Many people are taken aback when an officer arrests someone without reading their Miranda rights. They wonder what the legal implications are. Miranda rights safeguard a suspect’s oral or written statements made after an arrest and in response to an officer’s question (i.e., if no rights advisement, the statement itself would be potentially inadmissible in evidence).
Officers in North Carolina regularly fail to read Miranda rights during DWI arrests. A suspect is typically unaware of their Miranda rights during the whole encounter with the police, but does that mean the arrest is still legal?
The absence of Miranda warnings in the context of a DWI arrest is unlikely to result in charges being dismissed. The majority of the time, statements made by a DWI defendant after arrest are irrelevant to the State’s case. The State may be able to proceed to trial on a DWI allegation based on the suspect’s comments and field sobriety testing prior to arrest, as well as a blood or breath alcohol result.
Suppose there is a question about who was driving the vehicle or whether the suspect has drunk alcohol since driving. In that case, Miranda rights should be adequately advised before police ask inquiries after a DWI arrest for it to be properly legal.
Speaking with an expert North Carolina DWI lawyer will help you assess if the lack of Miranda warning can be used to your advantage in your case.
Is It Legal for Me to Ask for an Attorney Before Giving a Blood or Urine Sample?
Although it appears that the answer to this question should be a resounding no, this is not the case.
Even if a person’s blood-alcohol level was below the legal limit, they might still be charged with a DWI in North Carolina. When a police officer sees someone driving in a way that implies they are inebriated, they are arrested. This indicates that, despite not being legally impaired, they were unable to maintain sufficient physical and mental capacities to drive safely in the officer’s judgment.
Because this form of arrest is based on the arresting officer’s subjective judgment, you have a better chance of beating the charge.
Can I Be Charged With DWI If the Officer Did Not See Me Drive?
Unfortunately, whether or not a police officer spotted you driving down the street behind the wheel of a car, you can be charged with driving while impaired (DWI) in North Carolina. Circumstantial proof that you were in “actual bodily control” of a car. At the same time, inebriated may be sufficient to condemn you – but it depends on the circumstances.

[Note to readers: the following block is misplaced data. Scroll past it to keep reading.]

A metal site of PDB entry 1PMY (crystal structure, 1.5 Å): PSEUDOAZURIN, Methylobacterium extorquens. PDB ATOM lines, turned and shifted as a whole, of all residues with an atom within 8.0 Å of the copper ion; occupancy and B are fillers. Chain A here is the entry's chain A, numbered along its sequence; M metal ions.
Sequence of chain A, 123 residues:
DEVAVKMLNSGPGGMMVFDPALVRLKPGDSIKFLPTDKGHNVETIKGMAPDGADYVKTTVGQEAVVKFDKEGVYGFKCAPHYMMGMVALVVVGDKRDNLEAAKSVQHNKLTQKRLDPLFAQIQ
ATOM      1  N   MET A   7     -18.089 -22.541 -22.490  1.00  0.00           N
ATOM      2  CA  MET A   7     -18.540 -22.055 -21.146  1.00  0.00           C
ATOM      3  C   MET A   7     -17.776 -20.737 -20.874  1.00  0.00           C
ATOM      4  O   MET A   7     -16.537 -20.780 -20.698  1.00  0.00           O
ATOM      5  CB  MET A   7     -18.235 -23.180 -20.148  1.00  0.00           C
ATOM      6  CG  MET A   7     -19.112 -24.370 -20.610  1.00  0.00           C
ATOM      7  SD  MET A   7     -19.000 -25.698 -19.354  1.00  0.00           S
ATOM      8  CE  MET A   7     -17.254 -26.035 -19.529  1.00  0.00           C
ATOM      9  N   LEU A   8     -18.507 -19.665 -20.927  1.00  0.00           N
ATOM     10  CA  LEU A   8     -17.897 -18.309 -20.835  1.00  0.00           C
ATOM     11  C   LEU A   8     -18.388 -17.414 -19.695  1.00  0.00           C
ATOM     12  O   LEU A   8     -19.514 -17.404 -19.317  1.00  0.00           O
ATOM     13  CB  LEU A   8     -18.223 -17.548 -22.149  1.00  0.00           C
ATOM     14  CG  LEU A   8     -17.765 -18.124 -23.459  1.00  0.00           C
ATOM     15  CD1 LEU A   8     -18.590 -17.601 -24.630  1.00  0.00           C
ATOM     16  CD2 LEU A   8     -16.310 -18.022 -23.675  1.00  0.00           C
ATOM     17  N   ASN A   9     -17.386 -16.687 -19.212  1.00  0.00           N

Don’t hesitate to contact us if you’ve been charged with drunk driving or have been caught near a car while intoxicated. We understand that a conviction for this crime can have severe consequences for your reputation, work, and personal life. It’s best to start battling the charge as soon as possible.
What Is North Carolina’s Definition of DWI?
Being under the influence of a controlled substance, having a blood alcohol content (BAC) of 0.08 percent or higher, or having any amount of a Schedule I Controlled Substance in your body constitutes driving while impaired in North Carolina.
What Is the Relationship Between Probable Cause and NC DWI Charges?
According to the State, your reasons for getting behind the wheel are irrelevant, and you can still be charged with impaired driving. After viewing items like these, a law enforcement officer may be able to create probable cause to arrest you.
- Observing an open alcohol container in the passenger compartment
- On the defendant, there is a strong odor of alcohol.
- The defendant’s bloodshot eyes drew attention.
- When there is slurred speech, it’s a sign that something is wrong.
- Obtaining an admission from the offender that they consume alcohol
- Having the defendant take and failed standardized field sobriety tests
What Kind of Testing Can the Police Perform?
Suppose a police officer stops you for suspicion of driving while intoxicated (DWI). In that case, you may be subjected to two types of examinations: field sobriety tests (FST) and chemical analysis tests.
Field sobriety tests are tests that the police might do to determine how effectively you regulate your physical and mental faculties. The officer believes that the more of these tests you fail, the more likely you will be impaired. These tests might also be used as evidence in court to prove your impairment.
Standardized Field Sobriety Tests and Non-Standardized Field Sobriety Tests are the two forms of FSTs.
The following are the three Standardized Field Sobriety Tests:
- Horizontal Gaze Nystagmus Test
- Walk-and-Turn Test, and
- One-Leg-Stand Test
Non-Standardized Tests include the following:
- Romberg Balance Test
- Alphabet Test, and
- Finger Dexterity Test
When doing Standardized Field Sobriety Tests, police officers must closely follow the specified procedures for these tests to be effective. Suppose your lawyer can show that the officer did not follow the rules. In that case, it will cast doubt on your supposed impairment, making it more difficult for the State to prove your guilt at trial.
Blowing into a breathalyzer, having blood collected, or delivering a urine sample are all examples of chemical analysis testing. In North Carolina, you have granted implied permission to these tests as a condition of acquiring a driver’s license.
Call Us If You’re Facing DWI Charges in Asheville
According to the Supreme Court, the use of random DWI checks is constitutionally permissible. The Supreme Court justified this by examining the number of accidents and fatalities caused by drunk driving. The police were given the authority to set up random DWI checks because the government is interested in avoiding and minimizing these problems.
If you have been charged with a DWI, please get in touch with our Asheville DUI lawyers for a consultation. We’ll use all of the resources at our disposal to fight your case.